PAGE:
  

promote the ability of people with a disability to fulfill valued roles in the community refrain from soliciting or personally accepting gifts or gratuities from service users refrain from any practices, either direct or implied, which may be construed as sexual harassment. Signature: …………………………………………………….

Date: ……………………………………………………………………………………

Nomination of Support Person/Advocate Form
It is recommended this form be included in each service user‘s file, and be reviewed with the service user/support person each time the personalised plan is reviewed, to ensure ongoing currency of the support person/advocate of their choice. Service users may choose to nominate an informal support person and an independent formal or informal advocate, as the roles are distinctly different. In this case two forms would be completed. This sample template will assist you to evidence your practice against service standard indicators 1.4, 2.3, 3.3, 4.4, 5.2, 7.4.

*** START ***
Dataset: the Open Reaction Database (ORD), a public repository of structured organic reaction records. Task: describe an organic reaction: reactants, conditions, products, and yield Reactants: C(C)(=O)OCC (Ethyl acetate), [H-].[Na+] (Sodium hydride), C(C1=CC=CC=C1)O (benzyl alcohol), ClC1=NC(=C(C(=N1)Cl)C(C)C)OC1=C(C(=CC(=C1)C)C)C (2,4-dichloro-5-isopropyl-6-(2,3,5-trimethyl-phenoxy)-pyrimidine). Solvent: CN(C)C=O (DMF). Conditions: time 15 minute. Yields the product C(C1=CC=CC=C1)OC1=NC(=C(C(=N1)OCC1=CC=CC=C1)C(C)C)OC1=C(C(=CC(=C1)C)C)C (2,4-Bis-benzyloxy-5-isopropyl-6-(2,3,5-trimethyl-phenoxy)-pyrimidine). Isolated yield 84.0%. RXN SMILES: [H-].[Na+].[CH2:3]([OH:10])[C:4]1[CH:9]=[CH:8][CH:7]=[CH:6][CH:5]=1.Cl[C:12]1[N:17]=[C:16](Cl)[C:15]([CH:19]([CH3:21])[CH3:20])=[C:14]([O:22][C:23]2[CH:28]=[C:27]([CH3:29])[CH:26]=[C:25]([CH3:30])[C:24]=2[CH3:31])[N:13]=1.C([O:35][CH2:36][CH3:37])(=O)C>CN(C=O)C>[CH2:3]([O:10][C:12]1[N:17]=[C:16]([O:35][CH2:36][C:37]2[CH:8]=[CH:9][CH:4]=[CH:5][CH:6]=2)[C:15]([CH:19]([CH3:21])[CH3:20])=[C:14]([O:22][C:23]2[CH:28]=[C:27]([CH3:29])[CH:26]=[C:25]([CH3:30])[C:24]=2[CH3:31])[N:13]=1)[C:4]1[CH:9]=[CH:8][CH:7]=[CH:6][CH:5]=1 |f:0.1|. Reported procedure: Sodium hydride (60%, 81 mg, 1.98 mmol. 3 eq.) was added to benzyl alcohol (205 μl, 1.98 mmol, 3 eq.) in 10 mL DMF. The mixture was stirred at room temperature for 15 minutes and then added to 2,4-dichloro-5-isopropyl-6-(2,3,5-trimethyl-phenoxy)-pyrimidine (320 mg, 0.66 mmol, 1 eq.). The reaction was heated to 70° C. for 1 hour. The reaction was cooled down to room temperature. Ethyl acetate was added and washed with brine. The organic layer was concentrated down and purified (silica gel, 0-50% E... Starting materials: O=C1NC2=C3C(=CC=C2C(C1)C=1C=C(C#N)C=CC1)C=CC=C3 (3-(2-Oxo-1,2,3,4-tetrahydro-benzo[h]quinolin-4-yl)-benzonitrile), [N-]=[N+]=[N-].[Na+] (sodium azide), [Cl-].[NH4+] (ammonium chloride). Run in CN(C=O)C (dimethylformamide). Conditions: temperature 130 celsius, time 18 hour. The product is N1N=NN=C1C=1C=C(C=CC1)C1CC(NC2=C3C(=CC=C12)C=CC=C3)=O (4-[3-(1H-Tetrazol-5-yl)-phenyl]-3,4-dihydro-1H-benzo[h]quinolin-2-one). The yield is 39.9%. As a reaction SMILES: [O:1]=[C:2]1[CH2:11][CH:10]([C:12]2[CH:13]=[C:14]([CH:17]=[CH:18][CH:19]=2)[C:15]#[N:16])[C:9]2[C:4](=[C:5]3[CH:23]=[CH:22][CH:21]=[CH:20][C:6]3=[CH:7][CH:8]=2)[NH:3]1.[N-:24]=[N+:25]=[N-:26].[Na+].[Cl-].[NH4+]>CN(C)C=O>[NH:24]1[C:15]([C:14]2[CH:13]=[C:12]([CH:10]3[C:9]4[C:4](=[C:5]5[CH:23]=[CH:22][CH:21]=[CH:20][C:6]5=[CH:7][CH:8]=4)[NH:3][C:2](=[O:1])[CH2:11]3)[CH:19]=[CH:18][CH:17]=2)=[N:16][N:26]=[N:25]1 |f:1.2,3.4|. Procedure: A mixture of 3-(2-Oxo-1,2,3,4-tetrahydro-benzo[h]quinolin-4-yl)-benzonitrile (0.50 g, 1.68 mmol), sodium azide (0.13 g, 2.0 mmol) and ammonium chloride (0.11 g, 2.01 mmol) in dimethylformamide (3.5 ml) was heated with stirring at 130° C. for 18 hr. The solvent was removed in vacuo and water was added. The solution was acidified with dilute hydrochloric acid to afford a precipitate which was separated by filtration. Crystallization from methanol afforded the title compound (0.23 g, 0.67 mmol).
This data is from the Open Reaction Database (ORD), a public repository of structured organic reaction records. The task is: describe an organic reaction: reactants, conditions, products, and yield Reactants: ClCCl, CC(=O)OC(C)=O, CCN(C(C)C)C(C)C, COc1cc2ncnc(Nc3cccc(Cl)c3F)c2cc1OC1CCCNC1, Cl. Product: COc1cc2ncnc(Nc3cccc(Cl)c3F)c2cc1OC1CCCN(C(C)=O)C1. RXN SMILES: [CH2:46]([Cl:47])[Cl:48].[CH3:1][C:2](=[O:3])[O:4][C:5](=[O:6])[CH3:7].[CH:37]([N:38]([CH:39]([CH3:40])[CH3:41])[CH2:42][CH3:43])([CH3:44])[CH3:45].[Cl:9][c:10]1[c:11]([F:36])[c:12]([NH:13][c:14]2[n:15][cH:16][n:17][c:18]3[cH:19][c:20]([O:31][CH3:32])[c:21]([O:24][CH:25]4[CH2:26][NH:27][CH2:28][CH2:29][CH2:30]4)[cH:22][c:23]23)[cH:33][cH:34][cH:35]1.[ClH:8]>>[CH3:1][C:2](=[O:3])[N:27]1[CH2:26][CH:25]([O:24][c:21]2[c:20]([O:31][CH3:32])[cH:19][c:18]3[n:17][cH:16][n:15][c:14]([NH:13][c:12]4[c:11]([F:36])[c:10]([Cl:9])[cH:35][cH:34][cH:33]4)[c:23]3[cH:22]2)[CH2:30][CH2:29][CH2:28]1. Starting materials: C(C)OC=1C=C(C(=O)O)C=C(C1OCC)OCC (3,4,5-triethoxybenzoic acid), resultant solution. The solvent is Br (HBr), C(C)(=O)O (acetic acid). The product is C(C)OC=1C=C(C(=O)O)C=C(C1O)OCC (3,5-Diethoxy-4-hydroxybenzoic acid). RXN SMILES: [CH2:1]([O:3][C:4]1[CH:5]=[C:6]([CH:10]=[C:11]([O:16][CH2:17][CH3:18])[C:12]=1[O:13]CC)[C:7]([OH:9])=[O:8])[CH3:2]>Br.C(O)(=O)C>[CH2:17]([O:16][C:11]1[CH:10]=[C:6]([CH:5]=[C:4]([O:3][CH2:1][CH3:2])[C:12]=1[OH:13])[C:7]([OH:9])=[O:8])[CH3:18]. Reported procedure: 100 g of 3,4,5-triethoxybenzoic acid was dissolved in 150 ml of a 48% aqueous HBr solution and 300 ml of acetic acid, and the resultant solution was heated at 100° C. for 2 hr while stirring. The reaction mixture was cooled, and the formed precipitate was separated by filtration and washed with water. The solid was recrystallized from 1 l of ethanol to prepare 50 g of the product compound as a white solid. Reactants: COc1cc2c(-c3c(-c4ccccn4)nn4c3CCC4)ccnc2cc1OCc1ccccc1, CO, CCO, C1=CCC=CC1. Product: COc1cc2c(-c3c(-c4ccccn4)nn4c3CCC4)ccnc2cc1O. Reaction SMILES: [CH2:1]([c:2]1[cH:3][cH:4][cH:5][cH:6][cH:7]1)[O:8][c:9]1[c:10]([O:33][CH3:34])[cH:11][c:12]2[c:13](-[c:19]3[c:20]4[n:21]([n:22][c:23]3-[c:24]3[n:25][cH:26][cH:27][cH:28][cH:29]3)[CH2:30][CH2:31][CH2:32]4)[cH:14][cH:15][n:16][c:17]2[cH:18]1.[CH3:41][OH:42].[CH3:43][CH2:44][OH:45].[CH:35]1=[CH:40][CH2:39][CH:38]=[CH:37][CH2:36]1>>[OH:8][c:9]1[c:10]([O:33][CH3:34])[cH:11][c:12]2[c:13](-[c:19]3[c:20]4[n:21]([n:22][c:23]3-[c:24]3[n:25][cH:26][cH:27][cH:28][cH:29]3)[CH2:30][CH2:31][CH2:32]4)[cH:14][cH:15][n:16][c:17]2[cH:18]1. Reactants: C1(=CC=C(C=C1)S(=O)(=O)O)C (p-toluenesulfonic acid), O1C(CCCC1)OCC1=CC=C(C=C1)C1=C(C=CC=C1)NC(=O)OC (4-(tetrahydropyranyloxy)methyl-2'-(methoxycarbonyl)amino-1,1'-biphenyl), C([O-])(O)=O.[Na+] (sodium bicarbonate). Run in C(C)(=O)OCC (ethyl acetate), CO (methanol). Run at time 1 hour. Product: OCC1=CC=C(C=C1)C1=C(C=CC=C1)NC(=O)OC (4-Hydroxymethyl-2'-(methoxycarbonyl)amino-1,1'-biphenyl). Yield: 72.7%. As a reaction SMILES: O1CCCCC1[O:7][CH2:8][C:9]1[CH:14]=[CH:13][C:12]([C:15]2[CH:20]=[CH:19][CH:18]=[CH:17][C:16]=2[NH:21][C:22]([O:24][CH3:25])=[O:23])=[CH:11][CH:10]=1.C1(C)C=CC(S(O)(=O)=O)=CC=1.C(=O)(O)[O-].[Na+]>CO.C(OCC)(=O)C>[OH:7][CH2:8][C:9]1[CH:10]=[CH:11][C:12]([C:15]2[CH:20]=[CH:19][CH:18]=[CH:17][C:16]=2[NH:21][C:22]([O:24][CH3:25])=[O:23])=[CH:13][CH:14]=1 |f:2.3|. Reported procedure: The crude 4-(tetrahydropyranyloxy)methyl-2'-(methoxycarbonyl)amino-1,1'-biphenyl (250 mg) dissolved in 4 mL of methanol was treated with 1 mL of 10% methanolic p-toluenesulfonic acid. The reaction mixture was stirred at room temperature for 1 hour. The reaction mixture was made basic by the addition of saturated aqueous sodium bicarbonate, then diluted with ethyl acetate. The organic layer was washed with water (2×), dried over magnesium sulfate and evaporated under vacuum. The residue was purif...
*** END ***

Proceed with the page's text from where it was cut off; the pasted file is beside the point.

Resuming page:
Our service users may have the support person of their choice accompany them through any procedures or negotiations with our service. Parents or legal representatives are accepted as service user support people without the need for completion of this form. This form is to be used when a service user chooses to nominate an informal support person (friend or significant other) or an individual or organisation to advocate on their behalf, or change their nominated support person/advocate. The intention is to ensure clarity between the service and the nominated individual/agency about their role. A support person acts to support the service user in his or her negotiations with our service. This may include interpreting, providing assistance with communication, and/or advising on the service user‘s needs. An advocate speaks on behalf of the service user, to ensure their best interests are represented. A service user may choose to have both an informal support person and an advocate, depending on the circumstances concerned. When completing the form, please strike out the term that does not apply. If both an informal support person and an advocate are being nominated, please complete a form for each. I, ………………………………………………………. nominate ………………………………………………to act as my support person/advocate,